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Corn+Soybean Digest

USDA Says Ethanol Is Efficient To Produce

A USDA report confirms what the National Corn Growers Association (NCGA) has been saying all along - that ethanol is efficient to produce and should play a positive role in reducing U.S. dependence on imported oil.

The report concludes that the net energy value of corn ethanol has become positive in recent years due to technological advances in ethanol conversion and increased efficiency in farm production.

"Critics of ethanol production should take note of the fact that USDA itself has found that ethanol produces much more energy than it consumes when compared to other products such as petroleum," says NCGA President Tim Hume. "Moreover, the USDA report supports NCGA's claims that ethanol production uses abundant domestic supplies of energy to convert corn into a premium liquid fuel that can displace petroleum imports."

The report, "The Energy Balance of Corn Ethanol: An Update," published by USDA's Office of the Chief Economist, concludes that ethanol production is energy efficient because it yields 34% more energy than issued in growing and harvesting the corn and distilling it into ethanol."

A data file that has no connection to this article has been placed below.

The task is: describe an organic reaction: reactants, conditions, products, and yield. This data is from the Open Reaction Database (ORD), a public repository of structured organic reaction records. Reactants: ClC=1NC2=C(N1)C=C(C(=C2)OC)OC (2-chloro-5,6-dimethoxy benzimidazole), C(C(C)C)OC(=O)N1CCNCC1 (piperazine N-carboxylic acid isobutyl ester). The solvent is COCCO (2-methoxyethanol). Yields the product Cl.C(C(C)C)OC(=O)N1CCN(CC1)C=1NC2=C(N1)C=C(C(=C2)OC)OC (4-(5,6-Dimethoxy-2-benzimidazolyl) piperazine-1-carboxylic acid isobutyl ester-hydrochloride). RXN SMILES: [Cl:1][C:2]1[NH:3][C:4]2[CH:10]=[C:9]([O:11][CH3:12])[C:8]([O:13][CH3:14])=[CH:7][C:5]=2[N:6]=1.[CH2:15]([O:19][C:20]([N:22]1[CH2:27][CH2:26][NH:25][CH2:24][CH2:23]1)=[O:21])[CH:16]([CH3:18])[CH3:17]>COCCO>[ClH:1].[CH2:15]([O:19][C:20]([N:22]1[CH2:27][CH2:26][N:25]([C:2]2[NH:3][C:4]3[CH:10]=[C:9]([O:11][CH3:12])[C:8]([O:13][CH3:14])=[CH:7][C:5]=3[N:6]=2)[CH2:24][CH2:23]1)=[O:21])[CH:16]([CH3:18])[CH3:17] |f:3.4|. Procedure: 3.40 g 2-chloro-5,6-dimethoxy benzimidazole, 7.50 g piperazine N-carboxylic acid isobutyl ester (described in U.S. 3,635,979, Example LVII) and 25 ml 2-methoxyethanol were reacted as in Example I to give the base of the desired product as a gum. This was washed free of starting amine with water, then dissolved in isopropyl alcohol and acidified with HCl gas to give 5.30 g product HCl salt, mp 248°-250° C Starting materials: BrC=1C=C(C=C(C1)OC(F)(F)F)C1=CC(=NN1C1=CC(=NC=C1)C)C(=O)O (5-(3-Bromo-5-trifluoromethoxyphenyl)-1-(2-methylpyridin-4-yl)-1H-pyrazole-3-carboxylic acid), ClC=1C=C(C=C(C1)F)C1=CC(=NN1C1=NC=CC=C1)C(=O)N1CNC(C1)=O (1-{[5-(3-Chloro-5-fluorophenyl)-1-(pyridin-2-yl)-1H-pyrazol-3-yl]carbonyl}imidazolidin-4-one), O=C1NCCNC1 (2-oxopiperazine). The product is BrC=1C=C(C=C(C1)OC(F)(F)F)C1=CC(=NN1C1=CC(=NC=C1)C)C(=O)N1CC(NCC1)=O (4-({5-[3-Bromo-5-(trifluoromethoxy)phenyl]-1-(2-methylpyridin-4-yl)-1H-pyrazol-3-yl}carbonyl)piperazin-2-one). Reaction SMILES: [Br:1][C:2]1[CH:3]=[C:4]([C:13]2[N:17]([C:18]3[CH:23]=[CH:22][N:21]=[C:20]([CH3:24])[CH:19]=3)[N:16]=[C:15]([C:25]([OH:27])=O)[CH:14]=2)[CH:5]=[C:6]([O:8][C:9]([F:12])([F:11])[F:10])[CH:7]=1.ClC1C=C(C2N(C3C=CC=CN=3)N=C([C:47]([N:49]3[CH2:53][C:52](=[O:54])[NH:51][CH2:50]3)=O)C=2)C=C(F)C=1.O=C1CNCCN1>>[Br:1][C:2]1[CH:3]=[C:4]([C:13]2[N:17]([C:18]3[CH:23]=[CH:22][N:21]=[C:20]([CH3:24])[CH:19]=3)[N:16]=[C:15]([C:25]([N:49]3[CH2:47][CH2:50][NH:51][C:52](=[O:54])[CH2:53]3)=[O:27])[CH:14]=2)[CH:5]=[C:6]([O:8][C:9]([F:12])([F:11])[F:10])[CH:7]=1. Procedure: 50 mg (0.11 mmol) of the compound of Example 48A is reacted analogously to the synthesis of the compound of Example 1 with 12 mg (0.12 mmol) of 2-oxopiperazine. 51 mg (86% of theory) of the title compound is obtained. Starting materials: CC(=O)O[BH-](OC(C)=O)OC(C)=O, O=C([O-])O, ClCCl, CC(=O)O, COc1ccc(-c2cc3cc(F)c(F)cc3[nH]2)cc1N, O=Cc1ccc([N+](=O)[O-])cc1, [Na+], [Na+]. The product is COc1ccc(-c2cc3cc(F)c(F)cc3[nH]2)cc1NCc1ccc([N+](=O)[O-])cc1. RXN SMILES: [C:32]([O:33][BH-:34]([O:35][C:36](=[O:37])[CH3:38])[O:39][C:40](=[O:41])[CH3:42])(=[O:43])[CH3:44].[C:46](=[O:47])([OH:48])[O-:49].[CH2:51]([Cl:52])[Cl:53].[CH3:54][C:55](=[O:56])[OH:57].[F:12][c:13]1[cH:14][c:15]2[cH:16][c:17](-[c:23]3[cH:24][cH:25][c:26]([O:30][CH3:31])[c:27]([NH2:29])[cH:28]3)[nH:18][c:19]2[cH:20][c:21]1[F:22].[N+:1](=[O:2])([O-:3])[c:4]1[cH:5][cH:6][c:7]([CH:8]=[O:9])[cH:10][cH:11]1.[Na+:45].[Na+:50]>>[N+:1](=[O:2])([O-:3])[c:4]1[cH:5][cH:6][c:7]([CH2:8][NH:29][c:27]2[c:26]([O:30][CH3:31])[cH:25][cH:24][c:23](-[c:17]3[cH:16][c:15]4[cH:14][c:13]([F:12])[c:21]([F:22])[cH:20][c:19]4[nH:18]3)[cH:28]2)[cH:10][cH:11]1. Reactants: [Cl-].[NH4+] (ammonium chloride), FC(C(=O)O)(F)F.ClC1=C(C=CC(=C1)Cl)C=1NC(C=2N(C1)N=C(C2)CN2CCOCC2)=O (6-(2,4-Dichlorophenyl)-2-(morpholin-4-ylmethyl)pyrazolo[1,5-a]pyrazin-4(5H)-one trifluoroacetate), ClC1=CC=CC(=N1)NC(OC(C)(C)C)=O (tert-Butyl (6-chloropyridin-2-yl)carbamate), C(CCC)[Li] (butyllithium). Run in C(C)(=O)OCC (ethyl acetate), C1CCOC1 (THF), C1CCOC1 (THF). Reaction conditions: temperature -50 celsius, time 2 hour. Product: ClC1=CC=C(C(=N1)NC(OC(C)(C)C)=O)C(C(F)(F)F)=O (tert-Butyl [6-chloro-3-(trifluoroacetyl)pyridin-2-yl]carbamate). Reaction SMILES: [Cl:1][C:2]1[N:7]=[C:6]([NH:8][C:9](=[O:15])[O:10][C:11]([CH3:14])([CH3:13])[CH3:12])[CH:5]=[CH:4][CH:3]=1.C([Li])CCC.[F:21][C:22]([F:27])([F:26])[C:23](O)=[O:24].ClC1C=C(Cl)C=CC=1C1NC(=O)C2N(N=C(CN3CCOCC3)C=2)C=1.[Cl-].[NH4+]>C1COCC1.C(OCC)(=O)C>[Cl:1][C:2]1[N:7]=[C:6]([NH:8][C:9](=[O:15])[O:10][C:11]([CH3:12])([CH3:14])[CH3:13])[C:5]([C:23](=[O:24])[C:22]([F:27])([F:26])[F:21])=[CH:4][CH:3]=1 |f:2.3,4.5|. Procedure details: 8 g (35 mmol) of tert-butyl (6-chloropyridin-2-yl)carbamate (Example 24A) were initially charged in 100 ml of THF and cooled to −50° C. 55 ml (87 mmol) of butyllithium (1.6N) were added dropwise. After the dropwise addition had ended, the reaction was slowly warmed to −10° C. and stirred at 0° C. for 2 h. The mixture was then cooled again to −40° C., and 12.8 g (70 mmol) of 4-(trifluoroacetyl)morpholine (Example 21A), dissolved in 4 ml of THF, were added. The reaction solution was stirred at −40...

"Ethanol has come under considerable attack in recent months, and many of the critics have quoted inaccurate, outdated data from a Cornell University researcher who claimed ethanol production consumes more energy than it produces," says Hume, a grower from Walsh, CO.

"In its report, the USDA says studies using older data tend to overestimate energy use because the efficiency of growing corn and converting it to ethanol has improved significantly over the past 20 years."

The report notes that today's higher corn yields, lower energy use per unit of output in the fertilizer industry and advances in fuel conversion technologies have greatly enhanced the economic and technical feasibility of producing ethanol.

"The USDA report also illustrates the need for a renewable fuel standard (RFS)," Hume concludes. "Agriculture consumes and produces energy; and energy legislation is critically important to American agriculture. We need stable energy markets and we need enhanced economic opportunities in rural America, and the RFS contained in the Senate bill currently in conference provides both of those. Again, we urge passage by the Congress."

For the complete report, click on the link on the NCGA web site,

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